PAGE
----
Thu, 08 Dec 2016 12:15:00 -0500Potential Trump Secretary of State nominee and California Republican Rep. Dana Rohrabacher's interview with Yahoo!'s Bianna Golodryga went viral after Rohrabacher called Russia's human rights abuses "baloney" and questioned the reporter's motives, asking where she was from. When Golodryga said she came from Moldova, a former Soviet republic, Rohrabacher answered that that was good because "the audience knows you're biased." Rohrabacher, a former speechwriter for Ronald Reagan, also compared Vladimir Putin to Mikhail Gorbachev, because both were both powerful leaders of countries the U.S. needed to be friends with. Golodryga had compared Russia's human rights abuses to those of China, a country Rohrabacher insisted was not America's "friend," and later suggested was one of the reasons a closer U.S.-Russia relationship made sense. "I said they are both human-rights abusers. How am I wrong?" Golodryga asked Rohrabacher. "How are you wrong? In China they don't have an opposition party," he answered. While Russia is no longer officially a one-party state, more than a decade of rule by Putin and the concomitant crackdown on opposition has made those forces weaker than they've been since the fall of the Soviet Union. Rohrabacher dismissed allegations Russia had interfered with elections in the U.S., saying such things happened around the world and that the U.S. did it as well. Rohrabacher called China the world's "largest human rights abuser." With a population of 1.2 billion, there isn't a larger anything than China. But the U.S. has allies like Egypt and Saudi Arabia that are vicious human rights abusers as well. Not only does the U.S. decline to take an antagonistic position toward those countries—it sends them billions of dollars in military and other aid every year. Saudi Arabia has been dropping U.S.-made bombs in Yemen for the last year and a half. "We don't need China," Rohrabacher insisted, "China is against us no matter, the Chinese are not our friends." He suggested the country of 1.2 billion people had become the world's second largest economy because the United States had "acted like fools," building up China's economy, and bemoaned the normalization of U.S.-Chinese trade relations. "We have transferred wealth, we have transferred technology," Rohrabacher said. "We have opened our markets to them while they have controlled everything on that side." Golodryga asked about whether it was wise for President-elect Donald Trump to "provoke" China by talking to the president of Taiwan, given China's potential role in keeping North Korea and its nuclear aspirations in check. "The last thing that's going to motivate the Chinese is that they want to do favors for us, because we're kowtowing to them, we're telling them how sincere friends we want to be," Rohrabacher said. He's not wrong there, but would eventually be. "If the Chinese are ever going to intercede for us," Rohrabacher continued, "it's going to be based on that we have a strong leader who is not a push over, and a strong leader who will actually threaten them, not military action, threaten them with consequences if they're supporting the military dictatorship attaining nuclear weapons power in Korea." But what's going to motivate China to curb North Korea is the threat North Korea presents for regional stability, unless Chinese leadership are led to believe the U.S. was willing to take up the costs of dealing with North Korea instead. Rohrabacher claimed that China's military build-up in the South China Sea (he called it "the middle of the Pacific"—it is not), its threats to shoot down planes over territory it claims, its "territorial claims all over the world," and its human rights abuses, all meant that the Chinese were "not our friends." He did not explain why Russia's human rights abuses precluded it from being America's "friend," choosing instead to question Golodryga's motives in bringing that up. As for the assertion[...]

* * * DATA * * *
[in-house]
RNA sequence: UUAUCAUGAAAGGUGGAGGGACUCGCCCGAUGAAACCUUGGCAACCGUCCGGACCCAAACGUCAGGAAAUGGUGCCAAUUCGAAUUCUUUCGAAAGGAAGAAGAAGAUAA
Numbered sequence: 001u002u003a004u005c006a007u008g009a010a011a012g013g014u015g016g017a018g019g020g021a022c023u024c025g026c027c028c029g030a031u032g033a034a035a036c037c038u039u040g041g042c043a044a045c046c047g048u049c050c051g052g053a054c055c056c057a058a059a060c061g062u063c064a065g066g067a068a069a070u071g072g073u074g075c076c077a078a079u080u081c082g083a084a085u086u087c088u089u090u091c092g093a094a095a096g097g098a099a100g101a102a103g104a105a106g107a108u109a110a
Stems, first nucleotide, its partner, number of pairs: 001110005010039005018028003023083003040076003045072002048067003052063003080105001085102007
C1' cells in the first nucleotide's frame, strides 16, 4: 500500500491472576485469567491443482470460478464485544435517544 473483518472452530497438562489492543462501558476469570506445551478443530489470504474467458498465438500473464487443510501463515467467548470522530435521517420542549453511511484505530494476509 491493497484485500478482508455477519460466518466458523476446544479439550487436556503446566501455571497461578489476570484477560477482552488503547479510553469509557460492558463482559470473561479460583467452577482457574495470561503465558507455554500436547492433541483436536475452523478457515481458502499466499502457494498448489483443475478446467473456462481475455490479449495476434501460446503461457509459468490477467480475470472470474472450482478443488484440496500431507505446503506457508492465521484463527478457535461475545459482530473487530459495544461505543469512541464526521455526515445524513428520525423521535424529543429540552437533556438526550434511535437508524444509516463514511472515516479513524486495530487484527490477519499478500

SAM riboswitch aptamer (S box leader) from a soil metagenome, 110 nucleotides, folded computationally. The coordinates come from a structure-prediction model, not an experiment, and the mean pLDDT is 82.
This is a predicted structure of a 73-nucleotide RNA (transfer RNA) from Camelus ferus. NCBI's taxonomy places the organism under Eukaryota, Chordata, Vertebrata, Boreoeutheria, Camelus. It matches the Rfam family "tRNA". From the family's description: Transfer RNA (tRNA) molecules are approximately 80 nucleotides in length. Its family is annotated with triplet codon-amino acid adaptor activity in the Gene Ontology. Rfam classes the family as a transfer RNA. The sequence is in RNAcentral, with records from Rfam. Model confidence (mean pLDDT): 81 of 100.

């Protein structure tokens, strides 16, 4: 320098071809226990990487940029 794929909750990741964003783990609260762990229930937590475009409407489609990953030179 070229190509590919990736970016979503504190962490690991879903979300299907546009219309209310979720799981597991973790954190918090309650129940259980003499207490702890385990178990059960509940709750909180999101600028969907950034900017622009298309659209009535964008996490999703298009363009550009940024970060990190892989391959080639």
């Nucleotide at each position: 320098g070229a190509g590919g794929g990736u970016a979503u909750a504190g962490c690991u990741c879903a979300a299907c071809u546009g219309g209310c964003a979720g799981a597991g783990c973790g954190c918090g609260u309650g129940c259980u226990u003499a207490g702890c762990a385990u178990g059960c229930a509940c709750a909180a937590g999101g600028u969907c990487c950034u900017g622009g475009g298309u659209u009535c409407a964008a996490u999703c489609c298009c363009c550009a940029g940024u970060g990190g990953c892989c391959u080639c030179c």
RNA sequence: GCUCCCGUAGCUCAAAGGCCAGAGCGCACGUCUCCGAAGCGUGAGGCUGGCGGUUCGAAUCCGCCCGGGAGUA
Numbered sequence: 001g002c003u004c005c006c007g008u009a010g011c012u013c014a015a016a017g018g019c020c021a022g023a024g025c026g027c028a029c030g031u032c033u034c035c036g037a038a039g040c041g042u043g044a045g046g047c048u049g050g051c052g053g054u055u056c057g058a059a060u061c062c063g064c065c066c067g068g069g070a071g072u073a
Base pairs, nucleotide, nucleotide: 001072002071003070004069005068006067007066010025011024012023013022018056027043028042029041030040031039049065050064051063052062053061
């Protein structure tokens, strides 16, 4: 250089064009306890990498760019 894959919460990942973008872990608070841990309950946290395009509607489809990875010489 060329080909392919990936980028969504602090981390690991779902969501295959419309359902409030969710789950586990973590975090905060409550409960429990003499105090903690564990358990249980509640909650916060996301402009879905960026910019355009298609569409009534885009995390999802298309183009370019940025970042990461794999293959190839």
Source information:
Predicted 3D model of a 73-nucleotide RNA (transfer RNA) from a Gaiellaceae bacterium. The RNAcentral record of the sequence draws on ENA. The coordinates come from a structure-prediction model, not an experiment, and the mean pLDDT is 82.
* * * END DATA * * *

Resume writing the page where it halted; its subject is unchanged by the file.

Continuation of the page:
Mon, 05 Dec 2016 11:41:00 -0500On Friday, President-elect Donald Trump and Taiwan President Tsai Ing-wen talked on the phone for about 10 minutes—no president or president-elect had spoken to the president of Taiwan since the U.S. withdrew its diplomatic recognition of Taiwan in 1979. The Chinese government lodged a formal complaint about the call with the U.S. government, calling the one China policy "the political basis of the China-U.S. relationship." The White House reasserted U.S. support for the one China policy after the phone call. The policy is also something both major parties in Taiwan accept in principle although, like different U.S. administrations, they differ on their interpretation of what "one China" means for Taiwan's political independence. Many observers insisted the phone call was unprecedented; Vanity Fair suggested it and other "flippant calls" were already creating diplomatic crises. Critics said it could "alter decades of foreign policy," The Guardian reported. Some experts did note the call could've been a "calculated move." The last few weeks have been filled with chatter about news not comporting with the political mainstream being equivalent to Russian propaganda. Overplaying fears about the recklessness of Trump's Taiwan call would certainly look to play into Chinese propaganda about the importance of not engaging Taiwan, yet it doesn't mean such fears are a part of a propaganda network. That would be preposterous. China's China Daily insisted there was "no need to over-interpret" the Trump call, writing it off, like other state-run outlets in China, as a product of the Trump team's "inexperience." China also called the move "petty" on Taiwan's part, and reached out to Henry Kissinger to tell him they hoped for "stability." As Foreign Policy notes, the phone call was not an unprecedented breach of protocol in U.S.-China relations—in 1980 and 1981 the incoming Reagan administration sought to renormalize relations with Taiwan, inviting senior officials to various inauguration events. When the Chinese government suggested the U.S. revisit the Taiwan Relations Act, which governs U.S. relations with Taiwan, Reagan told his envoy the act should be even tougher. "Beijing stopped pushing and the Reagan administration enjoyed a far more productive and stable U.S.-PRC relationship than his predecessors, while simultaneously deepening trust with Taiwan," Foreign Policy's Michael Green wrote, acknowledging that the Trump administration would find it "difficult to sustain this first move when there are so many other thorny issues they will have to work with Beijing." For his part, Trump took to Twitter to defend his call, insisting the Taiwan president had called him, and pointing out that it was "interesting how the U.S. sells Taiwan billions of dollars of military equipment but I should not accept a congratulatory call." International relations professor Dan Drezner suggested on Twitter that the phone call was more important than "some guns" because it was an action that threatened "the core of the PRC's self-conception of its sovereignty." The U.S. has completed dozens of arms deals with Taiwan since the 1979. China's response to the call was described as "measured," but while Trump team officials tried to downplay the significance of the phone call, Trump returned to Twitter to bring up other issues with China, complaining that the country did not ask for permission to "manipulate" its currency or militarize the South China Sea. Neither, though, did the U.S. ask China for permission to engage in the "Asia pivot," which Obama announced in Australia in 2011 and which sought to increase the U.S. military presence and American influence in the regions around China. For some reason, four years later, the Obama administration was still confused why the Chinese government had begun to take a more confrontational stance vis a vis the United States. It's a basic lack of unde[...]